Thomas Moffet [Moufet, Muffet] (1553-1604), was a physician and naturalist. After graduating from Cambridge, he travelled abroad, gained the degree of MD in 1579 from Basel University and eventually established a successful medical practice in Frankfurt. In 1580 he visited Italy, where he studied the culture of the silkworm and developed an absorbing interest in entomology. By 1588 he had returned to England and secured a good practice, first in Ipswich and afterwards in London. On 22 December of that year he was admitted as a candidate of the College of Physicians, then became a fellow and eventually censor. In 1589 he was appointed to a committee responsible for compiling the Pharmacopoeia Londinensis (1618) for the College of Physicians.
Moffet combined real literary aptitude with his interests in natural philosophy, publishing the lengthy poem, The Silkworms and their Flies, in 1599.
Theatre of Insects was published posthumously. In 1590 he had completed a compendious work on the natural history of insects, partly compiled from the unpublished writings of Edward Wotton, Conrad Gesner and Moffet’s friend [and fellow physician] Thomas Penny. After Moffet’s death, this still unpublished manuscript (BL, Sloane MS 4014) came into the hands of his apothecary [Darnell], who sold it to Sir Theodore Mayerne, who published it in 1634 as Insectorum, sive, Minimorum animalium theatrum. It was translated into English by J. Rowland as The Theatre of Insects, or Lesser Living Creatures and appended to Edward Topsell’s History of Four-Footed Beasts and Serpents (1658).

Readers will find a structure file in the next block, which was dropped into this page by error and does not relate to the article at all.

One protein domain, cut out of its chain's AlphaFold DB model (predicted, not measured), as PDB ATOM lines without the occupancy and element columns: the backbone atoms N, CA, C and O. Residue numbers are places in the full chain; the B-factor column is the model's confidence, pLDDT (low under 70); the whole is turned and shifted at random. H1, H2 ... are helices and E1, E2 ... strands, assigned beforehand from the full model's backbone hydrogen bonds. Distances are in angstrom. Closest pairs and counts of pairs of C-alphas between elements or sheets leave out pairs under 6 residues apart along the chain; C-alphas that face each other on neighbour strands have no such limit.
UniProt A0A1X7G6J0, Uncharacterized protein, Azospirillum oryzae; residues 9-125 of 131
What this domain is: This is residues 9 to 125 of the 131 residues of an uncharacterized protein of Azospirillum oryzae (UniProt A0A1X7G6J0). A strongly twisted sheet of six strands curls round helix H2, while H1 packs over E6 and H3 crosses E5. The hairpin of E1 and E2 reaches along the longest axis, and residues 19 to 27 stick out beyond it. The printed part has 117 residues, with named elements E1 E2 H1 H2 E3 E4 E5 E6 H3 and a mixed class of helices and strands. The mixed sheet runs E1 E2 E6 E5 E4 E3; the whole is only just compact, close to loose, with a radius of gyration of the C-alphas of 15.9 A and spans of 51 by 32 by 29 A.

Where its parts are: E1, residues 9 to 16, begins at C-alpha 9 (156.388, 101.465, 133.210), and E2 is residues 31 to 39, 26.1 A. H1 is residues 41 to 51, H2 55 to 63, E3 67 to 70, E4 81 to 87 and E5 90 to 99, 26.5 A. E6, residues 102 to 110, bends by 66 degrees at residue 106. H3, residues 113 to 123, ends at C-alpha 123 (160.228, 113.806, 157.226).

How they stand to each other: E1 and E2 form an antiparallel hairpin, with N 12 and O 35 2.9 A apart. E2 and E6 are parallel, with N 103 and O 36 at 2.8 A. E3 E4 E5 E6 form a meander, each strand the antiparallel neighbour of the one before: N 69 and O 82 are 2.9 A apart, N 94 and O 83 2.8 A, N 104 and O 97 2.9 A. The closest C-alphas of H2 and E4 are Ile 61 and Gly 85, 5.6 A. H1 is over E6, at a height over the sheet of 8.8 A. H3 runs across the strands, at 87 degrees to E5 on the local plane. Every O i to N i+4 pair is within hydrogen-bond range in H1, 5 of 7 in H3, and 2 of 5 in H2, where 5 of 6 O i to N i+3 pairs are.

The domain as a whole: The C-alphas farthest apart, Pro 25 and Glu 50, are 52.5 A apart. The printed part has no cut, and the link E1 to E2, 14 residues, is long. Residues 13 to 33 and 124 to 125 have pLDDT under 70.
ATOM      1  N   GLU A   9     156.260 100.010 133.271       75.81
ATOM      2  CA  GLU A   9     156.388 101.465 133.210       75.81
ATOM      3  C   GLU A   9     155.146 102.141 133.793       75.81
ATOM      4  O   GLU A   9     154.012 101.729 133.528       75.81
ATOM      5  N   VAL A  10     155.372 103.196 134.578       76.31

We hold copies of both the 1634 and 1658 editions; the copy photographed here is one of the earlier editions.
These books, along with many other early natural history works, were bequeathed to the Library by Willoughby Gardner in 1953 [for more details visit our website or see The Willoughby Gardner Library: a collection of early printed books on natural history, by John R. Kenyon, published by Amgueddfa Genedlaethol Cymru / National Museum Wales, 1982]
It has been supposed, on the basis of Moffet’s interest in spiders that his daughter Patience was the ‘little Miss Muffet’ of the nursery rhyme; although some sources state this unlikely as the rhyme did not appear in print until 1805.
Biographical information taken from Oxford Dictionary of National Biography